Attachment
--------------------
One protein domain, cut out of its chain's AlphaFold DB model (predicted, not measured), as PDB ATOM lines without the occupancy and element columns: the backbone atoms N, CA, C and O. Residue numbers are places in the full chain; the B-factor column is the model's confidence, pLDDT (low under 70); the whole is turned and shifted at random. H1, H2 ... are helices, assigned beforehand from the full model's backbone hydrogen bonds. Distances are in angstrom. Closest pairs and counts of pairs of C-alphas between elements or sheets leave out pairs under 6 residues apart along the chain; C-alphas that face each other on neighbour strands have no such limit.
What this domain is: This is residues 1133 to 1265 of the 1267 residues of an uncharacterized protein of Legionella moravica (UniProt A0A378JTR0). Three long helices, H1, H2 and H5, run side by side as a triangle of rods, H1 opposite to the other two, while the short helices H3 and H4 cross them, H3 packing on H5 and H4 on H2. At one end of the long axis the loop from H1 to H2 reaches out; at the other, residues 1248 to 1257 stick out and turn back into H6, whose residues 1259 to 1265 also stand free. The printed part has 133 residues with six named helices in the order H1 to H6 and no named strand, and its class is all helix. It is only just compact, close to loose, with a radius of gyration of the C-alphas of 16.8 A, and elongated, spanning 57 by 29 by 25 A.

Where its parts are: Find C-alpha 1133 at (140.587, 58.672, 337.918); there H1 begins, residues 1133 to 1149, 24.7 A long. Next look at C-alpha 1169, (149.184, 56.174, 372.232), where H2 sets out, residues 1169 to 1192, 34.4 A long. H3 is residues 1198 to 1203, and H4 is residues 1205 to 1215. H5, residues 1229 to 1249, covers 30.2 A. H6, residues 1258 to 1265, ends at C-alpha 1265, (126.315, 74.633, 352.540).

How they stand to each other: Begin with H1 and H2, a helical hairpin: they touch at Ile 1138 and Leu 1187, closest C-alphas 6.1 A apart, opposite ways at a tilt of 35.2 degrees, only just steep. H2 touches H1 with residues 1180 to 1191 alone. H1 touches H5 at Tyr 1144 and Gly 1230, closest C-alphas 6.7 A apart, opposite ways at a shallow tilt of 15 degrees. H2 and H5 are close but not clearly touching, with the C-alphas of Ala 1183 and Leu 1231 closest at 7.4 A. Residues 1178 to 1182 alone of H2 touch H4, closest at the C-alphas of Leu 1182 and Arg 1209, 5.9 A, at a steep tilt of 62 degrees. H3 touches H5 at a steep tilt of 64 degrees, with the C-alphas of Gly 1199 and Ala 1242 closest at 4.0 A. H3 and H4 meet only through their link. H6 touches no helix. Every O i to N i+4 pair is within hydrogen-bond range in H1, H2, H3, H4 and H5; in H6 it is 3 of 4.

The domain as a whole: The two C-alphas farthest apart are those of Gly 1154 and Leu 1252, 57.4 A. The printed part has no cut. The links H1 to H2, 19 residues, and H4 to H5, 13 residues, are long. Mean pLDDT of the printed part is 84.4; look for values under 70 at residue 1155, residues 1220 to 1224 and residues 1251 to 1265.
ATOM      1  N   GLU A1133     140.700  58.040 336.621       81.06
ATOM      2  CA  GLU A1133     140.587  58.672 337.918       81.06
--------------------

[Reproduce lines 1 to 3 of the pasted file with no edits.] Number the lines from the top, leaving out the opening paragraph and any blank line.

What this domain is: This is residues 1133 to 1265 of the 1267 residues of an uncharacterized protein of Legionella moravica (UniProt A0A378JTR0). Three long helices, H1, H2 and H5, run side by side as a triangle of rods, H1 opposite to the other two, while the short helices H3 and H4 cross them, H3 packing on H5 and H4 on H2. At one end of the long axis the loop from H1 to H2 reaches out; at the other, residues 1248 to 1257 stick out and turn back into H6, whose residues 1259 to 1265 also stand free. The printed part has 133 residues with six named helices in the order H1 to H6 and no named strand, and its class is all helix. It is only just compact, close to loose, with a radius of gyration of the C-alphas of 16.8 A, and elongated, spanning 57 by 29 by 25 A.

Where its parts are: Find C-alpha 1133 at (140.587, 58.672, 337.918); there H1 begins, residues 1133 to 1149, 24.7 A long. Next look at C-alpha 1169, (149.184, 56.174, 372.232), where H2 sets out, residues 1169 to 1192, 34.4 A long. H3 is residues 1198 to 1203, and H4 is residues 1205 to 1215. H5, residues 1229 to 1249, covers 30.2 A. H6, residues 1258 to 1265, ends at C-alpha 1265, (126.315, 74.633, 352.540).

How they stand to each other: Begin with H1 and H2, a helical hairpin: they touch at Ile 1138 and Leu 1187, closest C-alphas 6.1 A apart, opposite ways at a tilt of 35.2 degrees, only just steep. H2 touches H1 with residues 1180 to 1191 alone. H1 touches H5 at Tyr 1144 and Gly 1230, closest C-alphas 6.7 A apart, opposite ways at a shallow tilt of 15 degrees. H2 and H5 are close but not clearly touching, with the C-alphas of Ala 1183 and Leu 1231 closest at 7.4 A. Residues 1178 to 1182 alone of H2 touch H4, closest at the C-alphas of Leu 1182 and Arg 1209, 5.9 A, at a steep tilt of 62 degrees. H3 touches H5 at a steep tilt of 64 degrees, with the C-alphas of Gly 1199 and Ala 1242 closest at 4.0 A. H3 and H4 meet only through their link. H6 touches no helix. Every O i to N i+4 pair is within hydrogen-bond range in H1, H2, H3, H4 and H5; in H6 it is 3 of 4.